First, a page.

A series of SLP analyses on 3 February (Fig. 3) were derived from ship, buoy, wind profiler, and METAR observations, and from P-3 observations in the coastal zone. GOES feature-tracked winds (Fig. 4) and SSM/I products (not shown) provided additional constraints to finalize the SLP analyses. Figures 3 and 4 show the two cold fronts impacting California between 0600 and 1800 UTC 3 February. Cyclogenesis occurred along the secondary front over the ocean between 0000 and 0600 UTC 3 February. An evolving comma-cloud head coincided with the surface cyclone position, which remained offshore. This study will focus on the orographic modification of these two landfalling cold fronts and their precipitation distributions within the inset domain of Fig. 3.

An accumulated rainfall analysis between 0000 and 2100 UTC 3 February (i.e., during the period of frontal landfall) is presented in this inner domain (Fig. 5). Substantial rain (>25 to 50 mm) fell across the coastal zone. The heaviest rains were focused in the coastal mountains, thus revealing the significance of orographic forcing during this event (Neiman et al. 2002; Ralph et al 2003). Most of the rainfall was associated with one or more of the rainbands portrayed in Fig. 6, except for a pseudo-warm-frontal “intermediate rainband” that remained offshore.

The NOAA P-3 transected these bands (see Fig. 6), providing crucial data to document the vertical structure of the primary and secondary cold fronts along the line AA′ away from orographic influences. Cross sections of θ, meridional (i.e., alongfront) wind, and θe (Fig. 7) were augmented by 6-min data from the island wind profiler at SCE (Fig. 8), which also resided beyond the influence of the coastal orography. The cross sections and profiler data show the primary cold front extending upward from the sea surface (west of Drop 1420 in Fig. 7a) and sloping westward with height. The front was vertical below ∼750 mb in the vicinity of a convective squall line (band 2a; ∼32 mm h−1). A trailing zone of stratiform rain1 was situated to its west (band 2b) in a configuration typical of a continental mesoscale convective system (MCS; Biggerstaff and Houze 1993). The back edge of the stratiform rain coincided with a minimum in surface pressure at SCE (Fig. 8b), characteristic of a “wake low” in MCSs (Stumpf et al. 1991; Loehrer and Johnson 1995). Another common feature of MCSs was also observed at SCE, namely a rear inflow jet (e.g., Smull and Houze 1987) near the rear of the stratiform rain (centered at 1525 UTC and 2.3 km MSL). The MCS with the primary front quite likely altered the front's classical structural characteristics (e.g., Browning and Harrold 1970).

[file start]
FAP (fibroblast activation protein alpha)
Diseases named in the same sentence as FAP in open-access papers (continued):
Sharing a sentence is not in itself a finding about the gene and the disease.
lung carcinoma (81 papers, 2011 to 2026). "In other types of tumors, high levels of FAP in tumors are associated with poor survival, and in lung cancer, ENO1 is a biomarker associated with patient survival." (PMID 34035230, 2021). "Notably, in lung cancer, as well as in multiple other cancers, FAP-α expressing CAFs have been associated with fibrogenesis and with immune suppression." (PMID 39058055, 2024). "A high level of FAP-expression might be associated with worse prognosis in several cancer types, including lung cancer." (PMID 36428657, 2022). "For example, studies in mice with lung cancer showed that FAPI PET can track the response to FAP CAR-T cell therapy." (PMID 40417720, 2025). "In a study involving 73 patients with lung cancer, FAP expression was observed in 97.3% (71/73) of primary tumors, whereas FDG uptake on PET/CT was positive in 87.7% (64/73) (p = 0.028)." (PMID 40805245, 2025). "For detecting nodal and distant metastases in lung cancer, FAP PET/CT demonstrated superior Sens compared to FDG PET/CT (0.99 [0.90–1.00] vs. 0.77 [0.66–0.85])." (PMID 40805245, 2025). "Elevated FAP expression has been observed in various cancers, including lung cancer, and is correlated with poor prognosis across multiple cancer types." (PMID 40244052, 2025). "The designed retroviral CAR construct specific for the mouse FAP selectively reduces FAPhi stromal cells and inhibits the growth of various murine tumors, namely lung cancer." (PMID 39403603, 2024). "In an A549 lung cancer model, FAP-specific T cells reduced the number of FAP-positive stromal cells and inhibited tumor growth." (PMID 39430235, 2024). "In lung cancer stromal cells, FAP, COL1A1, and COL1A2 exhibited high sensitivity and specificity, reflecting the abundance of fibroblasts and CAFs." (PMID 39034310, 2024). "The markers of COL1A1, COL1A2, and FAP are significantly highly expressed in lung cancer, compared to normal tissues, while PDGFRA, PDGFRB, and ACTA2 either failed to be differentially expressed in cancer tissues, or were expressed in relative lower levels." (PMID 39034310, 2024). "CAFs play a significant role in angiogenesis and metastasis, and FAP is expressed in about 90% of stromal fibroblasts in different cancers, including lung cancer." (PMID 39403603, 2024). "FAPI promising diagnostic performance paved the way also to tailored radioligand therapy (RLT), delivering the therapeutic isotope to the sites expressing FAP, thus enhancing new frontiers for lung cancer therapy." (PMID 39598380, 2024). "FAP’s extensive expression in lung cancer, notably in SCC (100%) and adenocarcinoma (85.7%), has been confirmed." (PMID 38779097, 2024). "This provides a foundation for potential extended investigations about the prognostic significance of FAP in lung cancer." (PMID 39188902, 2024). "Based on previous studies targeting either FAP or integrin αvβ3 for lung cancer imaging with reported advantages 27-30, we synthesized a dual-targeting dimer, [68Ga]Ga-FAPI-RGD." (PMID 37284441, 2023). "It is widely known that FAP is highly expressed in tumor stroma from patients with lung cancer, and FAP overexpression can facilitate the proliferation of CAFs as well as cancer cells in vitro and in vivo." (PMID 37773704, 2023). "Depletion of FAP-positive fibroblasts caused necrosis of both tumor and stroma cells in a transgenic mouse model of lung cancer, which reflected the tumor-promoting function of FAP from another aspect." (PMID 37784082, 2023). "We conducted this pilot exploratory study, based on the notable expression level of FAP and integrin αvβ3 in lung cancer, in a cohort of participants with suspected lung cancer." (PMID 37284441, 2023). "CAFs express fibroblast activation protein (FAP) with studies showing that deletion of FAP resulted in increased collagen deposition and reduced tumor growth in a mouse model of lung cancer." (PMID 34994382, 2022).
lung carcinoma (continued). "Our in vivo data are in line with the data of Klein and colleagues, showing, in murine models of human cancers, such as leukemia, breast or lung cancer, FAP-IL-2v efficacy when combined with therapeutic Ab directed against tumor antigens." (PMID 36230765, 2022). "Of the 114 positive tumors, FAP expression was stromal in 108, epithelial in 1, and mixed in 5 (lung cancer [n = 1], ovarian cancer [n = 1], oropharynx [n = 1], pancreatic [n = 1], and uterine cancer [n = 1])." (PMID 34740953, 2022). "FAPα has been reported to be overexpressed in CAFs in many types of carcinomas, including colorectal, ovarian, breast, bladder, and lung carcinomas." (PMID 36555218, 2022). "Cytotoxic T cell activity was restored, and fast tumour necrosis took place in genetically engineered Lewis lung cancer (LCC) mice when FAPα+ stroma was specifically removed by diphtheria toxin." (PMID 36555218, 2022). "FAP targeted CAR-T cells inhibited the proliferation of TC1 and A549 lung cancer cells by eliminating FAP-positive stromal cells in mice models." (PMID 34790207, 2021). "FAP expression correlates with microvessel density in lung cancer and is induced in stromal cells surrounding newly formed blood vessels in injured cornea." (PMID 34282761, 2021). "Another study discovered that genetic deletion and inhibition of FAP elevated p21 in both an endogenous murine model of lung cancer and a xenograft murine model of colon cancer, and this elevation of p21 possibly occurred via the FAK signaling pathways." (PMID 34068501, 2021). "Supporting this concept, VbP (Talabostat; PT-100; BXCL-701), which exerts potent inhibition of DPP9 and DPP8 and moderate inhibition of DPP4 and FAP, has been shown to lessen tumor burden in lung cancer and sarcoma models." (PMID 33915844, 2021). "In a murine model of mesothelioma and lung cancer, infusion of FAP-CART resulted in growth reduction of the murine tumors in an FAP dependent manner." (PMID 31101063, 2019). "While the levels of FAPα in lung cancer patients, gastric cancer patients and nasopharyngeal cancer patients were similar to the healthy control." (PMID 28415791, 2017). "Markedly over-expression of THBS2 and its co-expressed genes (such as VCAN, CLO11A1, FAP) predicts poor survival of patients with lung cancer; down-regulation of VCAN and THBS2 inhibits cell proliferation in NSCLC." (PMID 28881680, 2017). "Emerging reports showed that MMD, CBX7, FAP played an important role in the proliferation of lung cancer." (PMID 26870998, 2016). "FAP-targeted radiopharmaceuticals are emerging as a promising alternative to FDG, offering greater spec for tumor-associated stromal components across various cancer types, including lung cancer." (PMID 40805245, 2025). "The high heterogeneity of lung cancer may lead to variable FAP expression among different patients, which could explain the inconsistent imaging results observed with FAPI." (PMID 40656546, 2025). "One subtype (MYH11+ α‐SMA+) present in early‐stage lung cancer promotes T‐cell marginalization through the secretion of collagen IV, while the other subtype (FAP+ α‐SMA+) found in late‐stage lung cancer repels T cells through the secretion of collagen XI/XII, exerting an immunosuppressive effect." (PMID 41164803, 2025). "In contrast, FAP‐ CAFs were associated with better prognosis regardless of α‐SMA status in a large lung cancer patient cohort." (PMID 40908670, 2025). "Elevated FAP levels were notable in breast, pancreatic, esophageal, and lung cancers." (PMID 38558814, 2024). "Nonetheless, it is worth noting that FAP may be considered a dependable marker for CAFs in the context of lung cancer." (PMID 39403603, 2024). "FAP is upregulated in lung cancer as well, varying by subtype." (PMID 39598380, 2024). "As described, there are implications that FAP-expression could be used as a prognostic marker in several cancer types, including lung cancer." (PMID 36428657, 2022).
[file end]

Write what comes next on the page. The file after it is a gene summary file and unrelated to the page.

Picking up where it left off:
To the east of the primary front, a long-lived prefrontal squall line (band 1) was observed (Figs. 7, 8). A 1-K decrease in surface θ with the prefrontal squall was half as large as with the primary front. In addition, the speed and directional shear across the prefrontal squall at SCE was much smaller than across the primary front. The cross-front or zonal component of the airflow at SCE (time-to-space adjusted using the same phase velocity as in Fig. 6) was used to compute the two-dimensional divergence (not shown). This computation showed that convergence with the prefrontal squall was only present aloft between 1.5 and 3.0 km MSL, similar to what Parsons and Hobbs (1983) found for steady-state, warm-sector rainbands. In contrast, the primary frontal squall line was accompanied by organized convergence below ∼1 km MSL, similar to observations along narrow cold-frontal rainbands (NCFRs) by Hobbs and Biswas (1979), among others. A moist (θe > 318 K) southerly LLJ of ∼34 m s−1 at 900 mb (1 km MSL) ahead of the prefrontal squall line was embedded in a favorable thermal gradient opposite to that of the cold fronts and mirrored the prefrontal LLJ attributes observed 1000 km offshore the previous day (Persson et al. 1999; Ralph et al. 2003). Hence, the prefrontal LLJ environment did not change appreciably over the ocean during this period. An upper-level jet streak penetrated downward to ∼700 mb on the warm side of the primary front, though its spatial continuity was interrupted in the vicinity of the primary frontal squall line (band 2a). Immediately to the west of the primary front, weaker southwesterly flow (<20 m s−1) below ∼850 mb was observed in a region where θe decreased to ∼313 K. The cool sector was potentially unstable (−∂θe/∂p < 0), except within the shallow westward-sloping secondary cold front and an eastward-sloping pseudo-warm front. Moderate winds (∼15 m s−1) shifted from southerly to westerly across the secondary front, where a shallow rainband was observed at its leading edge (band 4). An LLJ of ∼18 m s−1 preceded the secondary front atop the pseudo–warm front. A weak rainband (band 3) accompanied this warm front, where a 1.5-K increase in surface θ was observed at SCE. This front generated little significant weather at the coast and will not be discussed further.